Warning: Minor spoilers
Thirteen Days after its initial premier in Los Angeles, Venom, has sparked a disagreement between critics and fans as to the quality of the film. Critics around the web have been underwhelmed by the project, while fans have been delightfully surprised. Why is this? Are we as fans just not smart enough to catch the terrible nuances of the film? Or have critics become disconnected from the rest of us?
I’d like to make clear that I am by no means an expert or critic. I am a devoted fan of all things superhero, but I have never been invited to a silver screen opening, and my paycheck has never been involved. I would also like to be clear, while I have extensive comic book knowledge, this is a review of the movie. Points will not be given or taken based on its adherence to any established lore.
I firmly believe Venom is the best non-Marvel (owned) superhero movie since Christopher Nolan’s The Dark Knight Trilogy. While D.C. and X-men have done their best to compete over the last few years, objectively, Marvel has dominated the market. This has been due not only to Marvel’s careful handling of overarching plot throughout the Avengers films, but also to their competitors failure to offer anything comparable.
This started a trend in the superhero movie industry. Films either fell into the dark and gritty D.C. style movie or the sarcastic and light-hearted world of the Marvel films. All heroes owned by other companies (X-Men with Fox, Deadpool with Fox, Spiderman with Sony, etc) were responding to Marvel’s establishment of new storytelling techniques. Disney has slowly swallowed every name on the list until D.C. has become one of the only competitors still left to make movies outside of the Marvel world.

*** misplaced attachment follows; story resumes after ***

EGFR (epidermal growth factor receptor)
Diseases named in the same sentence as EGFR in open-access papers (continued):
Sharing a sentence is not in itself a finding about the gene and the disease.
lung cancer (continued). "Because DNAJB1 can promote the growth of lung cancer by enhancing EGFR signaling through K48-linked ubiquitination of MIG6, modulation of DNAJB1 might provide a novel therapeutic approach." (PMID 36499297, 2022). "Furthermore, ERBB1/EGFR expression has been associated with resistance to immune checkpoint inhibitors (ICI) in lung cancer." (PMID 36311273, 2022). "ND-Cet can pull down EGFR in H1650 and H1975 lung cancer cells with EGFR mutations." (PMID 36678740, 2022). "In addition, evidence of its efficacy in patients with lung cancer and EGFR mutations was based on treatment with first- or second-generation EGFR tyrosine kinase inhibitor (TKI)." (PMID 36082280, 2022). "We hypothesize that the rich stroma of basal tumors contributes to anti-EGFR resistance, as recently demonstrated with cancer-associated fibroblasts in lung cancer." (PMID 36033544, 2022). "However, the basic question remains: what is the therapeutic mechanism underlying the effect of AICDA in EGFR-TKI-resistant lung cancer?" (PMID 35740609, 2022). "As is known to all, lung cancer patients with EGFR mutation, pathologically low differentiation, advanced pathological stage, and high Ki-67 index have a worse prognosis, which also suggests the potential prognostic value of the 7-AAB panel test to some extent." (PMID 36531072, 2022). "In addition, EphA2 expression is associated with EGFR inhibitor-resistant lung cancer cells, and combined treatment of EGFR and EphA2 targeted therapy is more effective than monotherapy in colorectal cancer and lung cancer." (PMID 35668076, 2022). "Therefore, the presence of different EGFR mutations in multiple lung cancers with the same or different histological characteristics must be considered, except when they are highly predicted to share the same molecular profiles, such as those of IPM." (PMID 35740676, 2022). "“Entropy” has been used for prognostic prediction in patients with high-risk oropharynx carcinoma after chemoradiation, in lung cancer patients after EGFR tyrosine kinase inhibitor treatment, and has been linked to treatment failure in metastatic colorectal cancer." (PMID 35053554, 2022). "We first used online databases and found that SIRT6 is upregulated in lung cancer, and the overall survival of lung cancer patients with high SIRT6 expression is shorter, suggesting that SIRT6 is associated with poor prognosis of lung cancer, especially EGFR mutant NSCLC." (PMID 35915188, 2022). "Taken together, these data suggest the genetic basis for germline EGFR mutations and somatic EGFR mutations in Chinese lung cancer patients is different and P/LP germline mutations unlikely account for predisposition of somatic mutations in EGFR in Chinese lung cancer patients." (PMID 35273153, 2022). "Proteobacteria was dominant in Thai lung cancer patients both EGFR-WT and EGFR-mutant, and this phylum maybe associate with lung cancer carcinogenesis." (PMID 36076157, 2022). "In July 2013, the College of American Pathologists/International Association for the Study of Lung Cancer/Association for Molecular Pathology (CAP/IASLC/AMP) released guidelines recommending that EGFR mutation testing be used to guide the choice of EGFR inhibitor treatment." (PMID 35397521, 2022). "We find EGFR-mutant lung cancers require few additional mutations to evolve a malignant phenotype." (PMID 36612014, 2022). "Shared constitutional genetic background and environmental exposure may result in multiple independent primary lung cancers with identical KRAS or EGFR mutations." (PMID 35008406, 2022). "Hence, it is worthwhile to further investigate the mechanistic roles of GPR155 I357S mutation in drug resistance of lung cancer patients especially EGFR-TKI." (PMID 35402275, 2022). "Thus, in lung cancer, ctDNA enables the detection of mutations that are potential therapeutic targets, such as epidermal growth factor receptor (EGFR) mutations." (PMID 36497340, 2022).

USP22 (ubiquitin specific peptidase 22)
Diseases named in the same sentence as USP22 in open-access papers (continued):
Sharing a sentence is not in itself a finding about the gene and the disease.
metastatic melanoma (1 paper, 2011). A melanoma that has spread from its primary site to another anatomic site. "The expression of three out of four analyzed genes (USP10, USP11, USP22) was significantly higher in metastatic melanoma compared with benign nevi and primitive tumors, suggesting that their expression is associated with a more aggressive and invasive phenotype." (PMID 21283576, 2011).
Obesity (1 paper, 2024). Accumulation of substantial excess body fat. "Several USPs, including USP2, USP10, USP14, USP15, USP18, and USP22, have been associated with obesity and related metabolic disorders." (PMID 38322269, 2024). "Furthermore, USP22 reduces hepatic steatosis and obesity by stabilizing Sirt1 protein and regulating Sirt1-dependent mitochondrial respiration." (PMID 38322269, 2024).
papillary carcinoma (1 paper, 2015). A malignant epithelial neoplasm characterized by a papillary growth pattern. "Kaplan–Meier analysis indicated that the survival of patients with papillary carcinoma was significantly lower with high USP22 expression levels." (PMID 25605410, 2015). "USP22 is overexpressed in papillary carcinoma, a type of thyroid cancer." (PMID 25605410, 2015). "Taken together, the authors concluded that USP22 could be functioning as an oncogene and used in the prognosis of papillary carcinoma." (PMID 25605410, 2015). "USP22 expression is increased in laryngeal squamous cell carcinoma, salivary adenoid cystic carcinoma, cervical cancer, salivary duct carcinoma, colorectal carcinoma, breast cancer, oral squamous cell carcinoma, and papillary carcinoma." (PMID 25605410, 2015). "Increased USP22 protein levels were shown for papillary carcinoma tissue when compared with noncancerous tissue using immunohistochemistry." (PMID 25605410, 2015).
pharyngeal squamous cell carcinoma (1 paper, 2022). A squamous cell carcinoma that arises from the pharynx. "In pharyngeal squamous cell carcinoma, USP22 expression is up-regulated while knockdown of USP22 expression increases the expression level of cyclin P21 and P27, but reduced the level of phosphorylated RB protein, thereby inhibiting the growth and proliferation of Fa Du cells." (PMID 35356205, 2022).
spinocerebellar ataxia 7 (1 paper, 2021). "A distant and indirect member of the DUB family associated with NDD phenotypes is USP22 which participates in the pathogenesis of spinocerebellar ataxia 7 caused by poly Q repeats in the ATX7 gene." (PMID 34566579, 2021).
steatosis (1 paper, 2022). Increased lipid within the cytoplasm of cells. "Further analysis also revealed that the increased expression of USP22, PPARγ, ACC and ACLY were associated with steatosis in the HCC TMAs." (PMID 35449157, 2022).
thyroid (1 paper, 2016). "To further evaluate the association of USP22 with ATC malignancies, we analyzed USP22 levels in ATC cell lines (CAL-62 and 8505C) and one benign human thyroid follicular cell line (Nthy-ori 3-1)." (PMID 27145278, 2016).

I am no lawyer and could not explain how, but Venom belongs to Sony even after Marvel has taken over Spiderman.
What made this movie so satisfying to me as a viewer was its unwillingness to respond to the Marvel Franchise. There was humor in the movie, but it was not a cheap imitation of Marvel’s dialogue. There was grittiness in the film, but it was not some avant-garde attempt to go against Marvel’s “good always wins mentality”. The film allowed its Venom to explore the possibility of existing. This is what interested me as a fan.
I acknowledge the film had quite a few mechanical issues, for example, why can Riot turn into shapes that Venom seems to struggle with? Is this similar to one person being trained in martial arts and another being a civilian? Why would Venom, a low level alien who has nothing to gain, be sent on an expedition that could yield billions of life forms for his kind to feed on, if he is some kind of “loser” in his world? We would never send a “loser”—why would they?
While these concerns still exist for me, I am excited to see how the series answers these questions. Carnage is a villain even more terrifying than our current loose cannon symbiote. If you are fan of the superhero genre and would like to see a film focus on itself rather than worrying about what Marvel’s doing, I would highly recommend this film for you.